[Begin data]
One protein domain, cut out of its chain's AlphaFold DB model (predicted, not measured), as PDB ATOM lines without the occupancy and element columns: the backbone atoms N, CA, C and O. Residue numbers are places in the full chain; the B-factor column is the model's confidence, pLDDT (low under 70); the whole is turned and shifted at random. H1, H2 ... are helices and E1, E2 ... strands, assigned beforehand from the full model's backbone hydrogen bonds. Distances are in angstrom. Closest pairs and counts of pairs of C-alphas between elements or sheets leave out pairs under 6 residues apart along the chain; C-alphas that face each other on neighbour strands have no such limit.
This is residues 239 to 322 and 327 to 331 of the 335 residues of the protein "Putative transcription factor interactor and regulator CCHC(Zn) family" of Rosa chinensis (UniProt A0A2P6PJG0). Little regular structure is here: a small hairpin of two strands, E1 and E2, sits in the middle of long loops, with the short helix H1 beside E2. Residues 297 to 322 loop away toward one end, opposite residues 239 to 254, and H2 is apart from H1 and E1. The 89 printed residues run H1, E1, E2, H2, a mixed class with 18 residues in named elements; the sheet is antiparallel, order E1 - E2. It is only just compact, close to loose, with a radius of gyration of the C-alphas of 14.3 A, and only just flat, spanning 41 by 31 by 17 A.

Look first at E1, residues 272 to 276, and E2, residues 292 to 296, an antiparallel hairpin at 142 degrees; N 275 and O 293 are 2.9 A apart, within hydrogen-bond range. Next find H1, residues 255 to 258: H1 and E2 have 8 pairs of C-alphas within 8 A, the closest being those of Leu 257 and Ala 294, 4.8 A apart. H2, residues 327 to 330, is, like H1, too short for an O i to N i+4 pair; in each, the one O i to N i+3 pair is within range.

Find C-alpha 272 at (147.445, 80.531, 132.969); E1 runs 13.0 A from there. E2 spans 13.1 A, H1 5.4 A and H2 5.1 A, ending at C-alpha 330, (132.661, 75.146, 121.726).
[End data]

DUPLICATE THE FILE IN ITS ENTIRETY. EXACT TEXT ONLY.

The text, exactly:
One protein domain, cut out of its chain's AlphaFold DB model (predicted, not measured), as PDB ATOM lines without the occupancy and element columns: the backbone atoms N, CA, C and O. Residue numbers are places in the full chain; the B-factor column is the model's confidence, pLDDT (low under 70); the whole is turned and shifted at random. H1, H2 ... are helices and E1, E2 ... strands, assigned beforehand from the full model's backbone hydrogen bonds. Distances are in angstrom. Closest pairs and counts of pairs of C-alphas between elements or sheets leave out pairs under 6 residues apart along the chain; C-alphas that face each other on neighbour strands have no such limit.
This is residues 239 to 322 and 327 to 331 of the 335 residues of the protein "Putative transcription factor interactor and regulator CCHC(Zn) family" of Rosa chinensis (UniProt A0A2P6PJG0). Little regular structure is here: a small hairpin of two strands, E1 and E2, sits in the middle of long loops, with the short helix H1 beside E2. Residues 297 to 322 loop away toward one end, opposite residues 239 to 254, and H2 is apart from H1 and E1. The 89 printed residues run H1, E1, E2, H2, a mixed class with 18 residues in named elements; the sheet is antiparallel, order E1 - E2. It is only just compact, close to loose, with a radius of gyration of the C-alphas of 14.3 A, and only just flat, spanning 41 by 31 by 17 A.

Look first at E1, residues 272 to 276, and E2, residues 292 to 296, an antiparallel hairpin at 142 degrees; N 275 and O 293 are 2.9 A apart, within hydrogen-bond range. Next find H1, residues 255 to 258: H1 and E2 have 8 pairs of C-alphas within 8 A, the closest being those of Leu 257 and Ala 294, 4.8 A apart. H2, residues 327 to 330, is, like H1, too short for an O i to N i+4 pair; in each, the one O i to N i+3 pair is within range.

Find C-alpha 272 at (147.445, 80.531, 132.969); E1 runs 13.0 A from there. E2 spans 13.1 A, H1 5.4 A and H2 5.1 A, ending at C-alpha 330, (132.661, 75.146, 121.726).